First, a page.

The pandemic has impacted the whole world in many ways since its onset in December 2019 and is still continuing to influence our everyday lives.  Changes to the inheritance tax and capital gains regimes that were being considered and proposed prior to the pandemic were essentially put on hold due to more pressing matters however as hopefully, we continue to emerge from the other side, these proposals will once again be at the forefront of the government’s agenda.

The government’s budget in April 2021 largely avoided tax increases in a bid to restart the economy.  However, the effects of COVID 19 on the economy remain with us all and the challenge ahead financially for the government is severe.  The Institute of Fiscal Studies (IFS) predicts the government will need to raise an extra £40 billion per year by the middle of the decade.  There it is inevitable that significant changes are coming and once these changes are enacted then we must all review our wills and investments and make sure that all possible preventative measures are being taken.

In the last budget, Chancellor Rishi Sunak confirmed that the Inheritance Tax Nil Rate Bands are to remain at the same level until at least April 2026 whereas they were due to increase with inflation this month.  Therefore as it stands at the moment, every individual benefits from what is called a Nil Rate band (which is a sum of money free from tax) of £325,000 (NRB).  Gifts between a husband and wife are exempt, therefore if a wife passed away leaving her estate to her husband, there would be no inheritance tax payable and when the husband then passed, his estate could not only claim his £325,000 but his wife’s £325,000 effectively giving £650,000 free from inheritance tax.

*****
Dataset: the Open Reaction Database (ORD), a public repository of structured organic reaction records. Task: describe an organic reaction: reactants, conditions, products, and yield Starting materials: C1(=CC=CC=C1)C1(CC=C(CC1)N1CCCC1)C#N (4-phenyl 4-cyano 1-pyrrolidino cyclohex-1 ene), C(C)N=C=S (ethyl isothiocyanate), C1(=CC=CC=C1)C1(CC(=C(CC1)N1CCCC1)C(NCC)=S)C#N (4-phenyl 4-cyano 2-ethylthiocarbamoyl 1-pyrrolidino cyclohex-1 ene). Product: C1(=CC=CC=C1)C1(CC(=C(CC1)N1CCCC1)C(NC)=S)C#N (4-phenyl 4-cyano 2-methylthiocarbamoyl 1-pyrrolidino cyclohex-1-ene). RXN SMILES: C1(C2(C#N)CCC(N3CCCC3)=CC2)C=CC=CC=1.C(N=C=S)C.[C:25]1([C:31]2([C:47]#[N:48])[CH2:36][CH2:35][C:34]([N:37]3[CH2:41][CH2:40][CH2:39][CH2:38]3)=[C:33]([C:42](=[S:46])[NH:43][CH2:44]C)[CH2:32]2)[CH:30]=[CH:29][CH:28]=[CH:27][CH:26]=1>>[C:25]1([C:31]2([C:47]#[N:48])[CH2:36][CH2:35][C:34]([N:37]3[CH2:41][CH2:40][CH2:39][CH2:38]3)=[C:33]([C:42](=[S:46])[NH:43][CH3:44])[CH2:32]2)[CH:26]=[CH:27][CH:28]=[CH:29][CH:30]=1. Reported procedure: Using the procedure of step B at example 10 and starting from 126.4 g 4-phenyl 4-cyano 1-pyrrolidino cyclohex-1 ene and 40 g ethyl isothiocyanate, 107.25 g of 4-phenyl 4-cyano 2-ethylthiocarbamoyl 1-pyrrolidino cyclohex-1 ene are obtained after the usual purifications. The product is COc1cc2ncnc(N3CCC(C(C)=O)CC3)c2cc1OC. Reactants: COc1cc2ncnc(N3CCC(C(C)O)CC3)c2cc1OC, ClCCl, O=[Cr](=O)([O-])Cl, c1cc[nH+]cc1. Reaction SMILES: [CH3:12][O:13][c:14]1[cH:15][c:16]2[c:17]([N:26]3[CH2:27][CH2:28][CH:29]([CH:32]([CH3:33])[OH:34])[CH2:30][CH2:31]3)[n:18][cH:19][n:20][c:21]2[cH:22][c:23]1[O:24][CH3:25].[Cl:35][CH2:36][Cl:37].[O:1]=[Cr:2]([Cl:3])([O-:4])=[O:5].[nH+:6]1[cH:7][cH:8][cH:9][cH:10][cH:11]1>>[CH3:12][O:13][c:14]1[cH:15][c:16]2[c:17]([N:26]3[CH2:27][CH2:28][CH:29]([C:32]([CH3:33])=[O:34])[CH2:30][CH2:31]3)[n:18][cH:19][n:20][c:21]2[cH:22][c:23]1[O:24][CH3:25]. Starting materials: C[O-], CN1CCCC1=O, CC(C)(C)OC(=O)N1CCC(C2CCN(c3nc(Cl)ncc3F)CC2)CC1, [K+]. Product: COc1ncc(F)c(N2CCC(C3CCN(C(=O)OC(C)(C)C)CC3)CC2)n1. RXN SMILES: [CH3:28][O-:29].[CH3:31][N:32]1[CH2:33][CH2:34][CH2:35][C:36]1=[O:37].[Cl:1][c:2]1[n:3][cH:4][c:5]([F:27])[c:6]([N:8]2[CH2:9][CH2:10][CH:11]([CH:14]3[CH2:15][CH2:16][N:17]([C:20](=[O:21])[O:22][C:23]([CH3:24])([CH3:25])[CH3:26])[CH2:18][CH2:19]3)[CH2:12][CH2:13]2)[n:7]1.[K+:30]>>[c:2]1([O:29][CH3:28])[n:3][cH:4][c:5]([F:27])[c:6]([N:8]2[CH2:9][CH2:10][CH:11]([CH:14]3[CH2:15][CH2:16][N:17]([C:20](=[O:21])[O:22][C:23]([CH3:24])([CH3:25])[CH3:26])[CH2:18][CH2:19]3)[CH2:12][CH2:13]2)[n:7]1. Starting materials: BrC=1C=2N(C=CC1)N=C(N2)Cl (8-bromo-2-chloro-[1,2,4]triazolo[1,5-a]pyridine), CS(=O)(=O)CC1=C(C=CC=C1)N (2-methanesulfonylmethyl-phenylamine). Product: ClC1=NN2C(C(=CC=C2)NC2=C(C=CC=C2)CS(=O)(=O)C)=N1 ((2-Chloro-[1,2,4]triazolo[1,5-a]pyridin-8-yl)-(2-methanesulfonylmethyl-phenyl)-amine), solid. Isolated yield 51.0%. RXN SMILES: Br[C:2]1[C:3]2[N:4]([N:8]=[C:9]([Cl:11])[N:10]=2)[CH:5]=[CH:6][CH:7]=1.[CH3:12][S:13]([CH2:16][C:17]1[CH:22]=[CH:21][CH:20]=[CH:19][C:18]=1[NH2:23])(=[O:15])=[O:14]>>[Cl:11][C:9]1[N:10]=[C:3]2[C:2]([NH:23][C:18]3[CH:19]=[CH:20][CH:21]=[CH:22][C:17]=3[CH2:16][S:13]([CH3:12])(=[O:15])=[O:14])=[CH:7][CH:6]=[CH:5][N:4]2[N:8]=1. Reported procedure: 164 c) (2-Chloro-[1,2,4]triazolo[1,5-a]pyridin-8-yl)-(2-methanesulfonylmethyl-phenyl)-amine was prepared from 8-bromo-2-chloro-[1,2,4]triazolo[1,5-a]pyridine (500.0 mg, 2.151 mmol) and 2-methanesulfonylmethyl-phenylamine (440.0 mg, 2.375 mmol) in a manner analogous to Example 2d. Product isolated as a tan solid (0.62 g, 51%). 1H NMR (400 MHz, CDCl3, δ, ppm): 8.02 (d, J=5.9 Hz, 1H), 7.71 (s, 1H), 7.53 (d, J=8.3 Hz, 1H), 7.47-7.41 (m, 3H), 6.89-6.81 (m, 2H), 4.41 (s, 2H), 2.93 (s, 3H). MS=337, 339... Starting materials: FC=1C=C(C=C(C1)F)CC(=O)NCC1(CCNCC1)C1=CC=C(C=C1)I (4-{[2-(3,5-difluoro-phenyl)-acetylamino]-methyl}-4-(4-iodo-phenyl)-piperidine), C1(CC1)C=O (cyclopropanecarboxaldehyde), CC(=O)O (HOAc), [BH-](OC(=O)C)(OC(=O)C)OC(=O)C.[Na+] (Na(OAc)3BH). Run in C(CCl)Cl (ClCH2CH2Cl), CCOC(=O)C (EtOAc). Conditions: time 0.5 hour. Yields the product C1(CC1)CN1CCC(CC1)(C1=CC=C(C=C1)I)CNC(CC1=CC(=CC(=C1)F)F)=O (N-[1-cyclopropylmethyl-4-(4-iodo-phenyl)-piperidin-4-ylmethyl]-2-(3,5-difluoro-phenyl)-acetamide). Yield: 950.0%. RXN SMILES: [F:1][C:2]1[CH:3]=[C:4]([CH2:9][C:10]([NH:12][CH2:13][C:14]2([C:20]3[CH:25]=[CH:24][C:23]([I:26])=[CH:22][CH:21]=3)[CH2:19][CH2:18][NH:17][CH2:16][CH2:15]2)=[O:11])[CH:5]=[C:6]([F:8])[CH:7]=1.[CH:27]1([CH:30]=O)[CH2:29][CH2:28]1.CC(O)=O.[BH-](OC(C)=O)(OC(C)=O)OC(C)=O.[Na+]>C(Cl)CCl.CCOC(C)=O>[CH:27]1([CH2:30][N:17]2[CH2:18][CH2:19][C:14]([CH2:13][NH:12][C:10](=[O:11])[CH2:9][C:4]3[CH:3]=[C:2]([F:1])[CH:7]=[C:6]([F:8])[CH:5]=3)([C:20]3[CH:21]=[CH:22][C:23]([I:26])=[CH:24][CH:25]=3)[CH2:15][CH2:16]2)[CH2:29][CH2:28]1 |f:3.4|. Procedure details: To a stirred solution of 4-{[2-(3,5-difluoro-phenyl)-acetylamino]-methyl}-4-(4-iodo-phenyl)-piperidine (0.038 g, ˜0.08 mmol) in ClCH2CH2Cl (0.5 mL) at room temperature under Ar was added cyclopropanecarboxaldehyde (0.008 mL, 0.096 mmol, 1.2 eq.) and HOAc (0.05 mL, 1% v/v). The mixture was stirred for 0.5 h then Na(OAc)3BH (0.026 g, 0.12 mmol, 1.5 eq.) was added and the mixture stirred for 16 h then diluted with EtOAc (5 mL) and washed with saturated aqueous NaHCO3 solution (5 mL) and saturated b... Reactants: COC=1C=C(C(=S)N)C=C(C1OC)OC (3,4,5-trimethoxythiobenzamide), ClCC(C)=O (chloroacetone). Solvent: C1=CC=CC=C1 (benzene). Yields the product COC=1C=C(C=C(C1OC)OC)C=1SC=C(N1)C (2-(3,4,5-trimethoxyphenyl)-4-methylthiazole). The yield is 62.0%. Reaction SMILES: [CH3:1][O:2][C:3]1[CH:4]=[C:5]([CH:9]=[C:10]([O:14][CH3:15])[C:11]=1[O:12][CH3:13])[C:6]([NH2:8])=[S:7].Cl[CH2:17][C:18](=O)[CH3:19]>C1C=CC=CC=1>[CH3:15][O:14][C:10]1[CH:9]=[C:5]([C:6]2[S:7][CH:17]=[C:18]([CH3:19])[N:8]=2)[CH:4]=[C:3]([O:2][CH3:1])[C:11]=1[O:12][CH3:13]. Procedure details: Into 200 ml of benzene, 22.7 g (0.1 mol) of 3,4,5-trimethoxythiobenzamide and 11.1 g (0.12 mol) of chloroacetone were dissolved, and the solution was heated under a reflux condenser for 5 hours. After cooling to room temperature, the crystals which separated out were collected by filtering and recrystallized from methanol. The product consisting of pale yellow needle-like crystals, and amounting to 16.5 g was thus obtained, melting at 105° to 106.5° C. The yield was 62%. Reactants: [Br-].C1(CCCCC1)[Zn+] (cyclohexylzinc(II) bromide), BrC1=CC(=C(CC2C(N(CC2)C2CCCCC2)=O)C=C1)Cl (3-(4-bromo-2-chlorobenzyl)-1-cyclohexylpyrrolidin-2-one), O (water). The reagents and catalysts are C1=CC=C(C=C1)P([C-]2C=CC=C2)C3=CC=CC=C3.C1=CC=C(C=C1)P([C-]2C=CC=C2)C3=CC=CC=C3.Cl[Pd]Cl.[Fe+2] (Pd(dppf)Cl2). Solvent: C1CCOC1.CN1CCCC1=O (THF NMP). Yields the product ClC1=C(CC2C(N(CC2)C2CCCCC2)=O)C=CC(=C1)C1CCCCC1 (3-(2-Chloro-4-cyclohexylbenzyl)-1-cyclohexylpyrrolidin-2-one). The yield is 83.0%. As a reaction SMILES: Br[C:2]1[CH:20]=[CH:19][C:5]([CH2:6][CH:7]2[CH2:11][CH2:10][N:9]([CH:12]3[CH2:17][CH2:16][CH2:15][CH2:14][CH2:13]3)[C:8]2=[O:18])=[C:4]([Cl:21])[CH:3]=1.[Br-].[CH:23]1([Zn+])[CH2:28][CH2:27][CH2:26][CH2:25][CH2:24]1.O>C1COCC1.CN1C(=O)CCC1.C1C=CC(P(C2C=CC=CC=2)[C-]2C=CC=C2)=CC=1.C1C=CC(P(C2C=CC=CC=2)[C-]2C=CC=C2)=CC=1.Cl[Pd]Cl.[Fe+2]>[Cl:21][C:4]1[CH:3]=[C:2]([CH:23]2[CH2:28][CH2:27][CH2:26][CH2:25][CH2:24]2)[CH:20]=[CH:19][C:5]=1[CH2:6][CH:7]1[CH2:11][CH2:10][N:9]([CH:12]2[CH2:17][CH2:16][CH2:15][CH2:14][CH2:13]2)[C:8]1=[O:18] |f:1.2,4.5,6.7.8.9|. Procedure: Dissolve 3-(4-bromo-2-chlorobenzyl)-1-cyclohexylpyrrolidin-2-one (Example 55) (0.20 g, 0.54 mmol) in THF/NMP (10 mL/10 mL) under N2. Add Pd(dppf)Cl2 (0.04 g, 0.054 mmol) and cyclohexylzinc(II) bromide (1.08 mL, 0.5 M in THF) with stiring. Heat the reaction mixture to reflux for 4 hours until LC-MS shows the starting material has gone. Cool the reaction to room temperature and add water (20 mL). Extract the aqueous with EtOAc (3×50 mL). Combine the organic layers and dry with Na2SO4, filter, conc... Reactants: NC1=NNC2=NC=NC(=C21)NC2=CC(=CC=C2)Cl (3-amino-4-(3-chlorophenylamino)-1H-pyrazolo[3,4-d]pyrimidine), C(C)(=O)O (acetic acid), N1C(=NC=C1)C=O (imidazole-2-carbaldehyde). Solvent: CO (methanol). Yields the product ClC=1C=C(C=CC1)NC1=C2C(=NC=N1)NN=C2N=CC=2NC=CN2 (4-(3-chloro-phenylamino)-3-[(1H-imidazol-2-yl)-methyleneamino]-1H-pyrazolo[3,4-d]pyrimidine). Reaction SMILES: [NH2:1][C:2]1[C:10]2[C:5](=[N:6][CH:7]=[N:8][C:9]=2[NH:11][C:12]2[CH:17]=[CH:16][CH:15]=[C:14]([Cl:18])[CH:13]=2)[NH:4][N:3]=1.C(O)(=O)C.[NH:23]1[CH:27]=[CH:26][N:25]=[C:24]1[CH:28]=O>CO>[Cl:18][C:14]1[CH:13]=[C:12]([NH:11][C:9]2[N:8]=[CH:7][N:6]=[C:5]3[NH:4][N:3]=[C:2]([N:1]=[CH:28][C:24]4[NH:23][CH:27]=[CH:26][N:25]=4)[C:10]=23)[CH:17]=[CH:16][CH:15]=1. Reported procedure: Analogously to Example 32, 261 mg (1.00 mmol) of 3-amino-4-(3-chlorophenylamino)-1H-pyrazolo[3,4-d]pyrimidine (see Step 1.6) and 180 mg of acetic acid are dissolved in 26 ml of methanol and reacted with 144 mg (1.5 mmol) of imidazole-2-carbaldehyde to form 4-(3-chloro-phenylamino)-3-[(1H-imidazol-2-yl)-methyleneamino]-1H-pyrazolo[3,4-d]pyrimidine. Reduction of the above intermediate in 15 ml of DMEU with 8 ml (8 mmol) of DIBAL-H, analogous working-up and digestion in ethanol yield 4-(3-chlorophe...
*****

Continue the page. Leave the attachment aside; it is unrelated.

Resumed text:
In addition, there is also a Residence Nil Rate Bank (a further sum tax-free) currently £175,000 (RNRB) which can be claimed when you leave your principal residence to a direct descendant.  Again, theoretically, a double exemption can apply for a husband and wife.  So potentially a husband and wife can claim up to £1 million free from inheritance tax if you consider the NRBs and the RNRBs.

As well as the above tax-free sums, there are further exemptions that may currently be applied for dependent upon your circumstances and that of your estate.

Current law and proposals

  • Seven Years?

A lot of us are familiar with the seven-year rule but many mistakenly believe that it applies to care home fees and the giving away of assets.  The later is partly correct however it is to do with inheritance tax and the giving away of assets.  You can make a gift of an asset or cash and if you survive seven years from the date of that gift, then the value of that gift is taken out of a person’s estate when calculating any inheritance tax payable.  This is what we call a Potentially Exempt Transfer (PET).  The gift is potentially exempt because no one knows what’s going to happen i.e. will the donor of that gift survive 7 years?  If the donor does not survive seven years then something called taper relief could apply after three years from the date of the gift and thus reduces the amount of tax payable on that gift.